John Wayne returns to his Oscar-winning role in this Western sequel, and Katharine Hepburn's along for the ride
On Film4: 17 Dec 11:00AM
Fearless - and reckless - test pilot Hal Jordan (Ryan Reynolds) joins the the intergalactic peacekeeping Green Lantern Corps, whose most feared enemy is a threat to Jordan's home planet.
After a generally excellent run of films based on Marvel Comics characters - from Iron Man right through to Thor and X-Men: First Class - it's easy to see why fans of rival publishers DC might be feeling somewhat left out. With new Superman and Batman films still a good year or more away, it therefore falls to the never-before-filmed Green Lantern to carry the Warner Bros./DC flag in the face of Marvel's relentless march towards Avengers-based domination.
Perhaps the superhero comic most heavily rooted in 1950s sci-fi, Green Lantern has a terrific concept at its heart - the Green Lantern Corps, essentially an intergalactic police force made up of thousands of unique magic-ring-bearing aliens, of which brash test pilot Hal Jordan becomes the first human member. And for its opening five minutes or so, the film enjoys taking full advantage of the scale offered by this setup - introducing us to the history of the Corps, some lovely outer-space vistas, and an imaginative array of alien ring-wielders.
It's only a shame, then, that as soon as the action shifts to Earth, what follows is an uninspired superhero origin story that trots out all the predictable story beats of the genre without ever adding anything new or inspired. All the good promise of both the concept and some excellent effects sequences is lost in a script that is determined to plod its hero from A (reckless responsibility-phobe) to B (world-saving hero) without ever developing or exploring his personality along the way. Occasional attempts at humour largely fall flat, while supporting characters simply drift in and out to serve only as a foil for exposition (watch out for Hal's nerdy best friend suddenly disappearing, never to be seen again, in time for the third act).
And with a script so poor, it's no surprise that the cast struggle to give it their all. The usually likeable Reynolds just comes off as disinterested for the most part, never investing enough in the character of Jordan that the audience feel motivated to do the same; while Blake Lively, admittedly stuck in a role that demands little more than to alternately swoon at and chastise the hero, nevertheless turns in a performance carved from finest mahogany.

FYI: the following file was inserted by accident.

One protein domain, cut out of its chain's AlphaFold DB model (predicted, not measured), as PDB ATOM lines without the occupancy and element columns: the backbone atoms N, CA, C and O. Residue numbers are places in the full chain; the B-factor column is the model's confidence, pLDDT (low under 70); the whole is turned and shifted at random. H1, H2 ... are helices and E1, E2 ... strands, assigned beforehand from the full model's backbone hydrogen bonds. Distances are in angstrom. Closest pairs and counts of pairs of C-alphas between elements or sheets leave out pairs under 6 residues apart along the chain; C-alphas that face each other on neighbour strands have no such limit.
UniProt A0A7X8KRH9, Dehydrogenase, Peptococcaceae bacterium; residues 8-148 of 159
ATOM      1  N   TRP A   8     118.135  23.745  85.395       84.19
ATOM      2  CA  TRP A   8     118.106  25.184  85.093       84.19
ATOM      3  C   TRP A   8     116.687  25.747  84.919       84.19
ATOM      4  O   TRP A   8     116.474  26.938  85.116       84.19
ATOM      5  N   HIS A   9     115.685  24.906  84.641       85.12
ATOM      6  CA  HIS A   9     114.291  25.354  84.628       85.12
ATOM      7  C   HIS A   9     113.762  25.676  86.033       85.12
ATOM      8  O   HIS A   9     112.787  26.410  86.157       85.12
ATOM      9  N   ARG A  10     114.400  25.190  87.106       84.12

Only Peter Sarsgaard and Mark Strong really emerge with any credit, but neither are especially well-served by their roles. Sarsgaard's alien-entity-possessed scientist Hector Hammond is not the dramatic or exciting antagonist a film like this demands - and things don't improve much on that score when the possessor, a big smoke cloud thing called Parallax, enters the fray either. Strong, meanwhile, gets by far the film's most interesting character in the shape of snarky Corps leader Sinestro - but as evidenced by the obligatory post-credits sequence, his inevitable turn to the dark side is being held somewhat optimistically for a sequel.
None of this is to say that the film is entirely devoid of merit - when it wants to, it manages to pull some pretty flashy effects-driven action sequences out of the bag, even when shackled down on Earth. Jordan's first "public appearance" rescue is a disappointingly obvious homage to the far superior Superman, but in general there's some nice imagination shown with the sort of "constructs" conjured up by the Lanten ring. But on the whole, Green Lantern is content to set itself at the sort of level of a Fantastic Four - it's pre-teens rather than grown-ups that are its clear target audience, and it takes no cues or lessons from the recent trend for smart, witty superhero flicks with something to say.
Too much of its running time is simply soporific, but Green Lantern does offer the occasional brightly-coloured thrill for those only interested in the most simple and straightforward of superhero tales. It's a shame, though, that it can't aspire to anything greater.
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